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Treasury Cracking Down on Money Laundering


WASHINGTON — Treasury and Justice department officials announced a broad new attack on money-laundering violations Wednesday, highlighted by establishment of "high-intensity zones" in Los Angeles and three other regions.

Officials said "action teams" composed of federal, state and local law enforcement officers will focus on the Los Angeles area, the New York-northern New Jersey region, the Texas and Arizona borders with Mexico and San Juan, Puerto Rico.

As a major financial center only 150 miles from the Mexican border, Los Angeles was the site of $7 billion in suspicious banking transactions possibly related to drug trafficking in the last two years, officials said in their report, "National Money Laundering Strategy for 2000."

Los Angeles banks and other financial institutions sent Treasury 5,171 "suspicious activity reports" over the two-year period, exceeded only by 14,000 from the New York area, officials said. Such totals indicate a need for "enhanced communication . . . and coordination of efforts" at all levels of government to investigate and prosecute wrongdoing, the report said.

Federal regulations require banks to submit SARs "whenever they see something suspicious or identify a high-risk account," a Treasury official explained. These reports alert federal investigators that money laundering may be occurring. Under the new strategy, the reports will be shared more fully and systematically with state and local law enforcement agencies.

Officials said they also will consult with the banking industry to make sure that the reports sent to Treasury do not impose needless costs on the industry, and that analysis of the information shared with the industry is truly helpful.

Commenting on the report, James E. Johnson, the Treasury's undersecretary for enforcement, told a news briefing that money laundering has become "a global phenomenon of enormous reach." It occurs whenever proceeds of crime are introduced into "the legitimate stream of financial commerce" to mask their origin, he said.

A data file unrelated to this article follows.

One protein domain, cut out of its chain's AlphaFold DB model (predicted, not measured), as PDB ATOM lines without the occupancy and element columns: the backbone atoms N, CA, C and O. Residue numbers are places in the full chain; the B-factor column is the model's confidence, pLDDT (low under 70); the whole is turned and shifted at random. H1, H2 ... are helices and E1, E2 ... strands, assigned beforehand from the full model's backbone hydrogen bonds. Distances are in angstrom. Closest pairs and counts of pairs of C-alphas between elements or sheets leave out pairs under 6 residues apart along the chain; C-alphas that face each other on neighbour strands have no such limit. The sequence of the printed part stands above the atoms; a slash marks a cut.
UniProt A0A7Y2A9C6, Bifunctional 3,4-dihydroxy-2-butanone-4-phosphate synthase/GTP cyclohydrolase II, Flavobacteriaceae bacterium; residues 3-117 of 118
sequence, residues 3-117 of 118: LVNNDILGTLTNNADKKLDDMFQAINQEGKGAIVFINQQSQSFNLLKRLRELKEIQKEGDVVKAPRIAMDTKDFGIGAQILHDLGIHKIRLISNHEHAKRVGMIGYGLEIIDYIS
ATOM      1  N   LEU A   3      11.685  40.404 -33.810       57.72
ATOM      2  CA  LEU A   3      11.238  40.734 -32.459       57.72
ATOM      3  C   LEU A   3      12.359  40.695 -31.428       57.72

The report said that while no hard numbers exist, the amount of laundered money has been estimated conservatively from 2% to 5% of the world's gross domestic product, or $600 billion. It arises from organized crime and other forms of corruption as well as from drug trafficking, experts said.

Domestically, Treasury and Justice department officials said they are developing final rules for reporting suspicious activity by casinos and card clubs, as well as by brokers and dealers in securities.

Internationally, the government plans to work closely with the U.S. financial services industry to "conduct enhanced scrutiny" of foreign customers who may be misusing American institutions to conceal criminal funds, the report said.

The administration also will ask Congress to give Treasury authority to prohibit U.S. financial institutions from maintaining correspondent accounts with foreign banks identified as crime havens.

Money laundering drew special attention last summer when federal authorities said the Bank of New York, one of the nation's largest institutions, had served as a conduit for about $7 billion in Russian money, some of it believed to be from criminal activity.

The administration's report was issued in accordance with the Money Laundering and Financial Crimes Strategy Act, which Congress passed two years ago.

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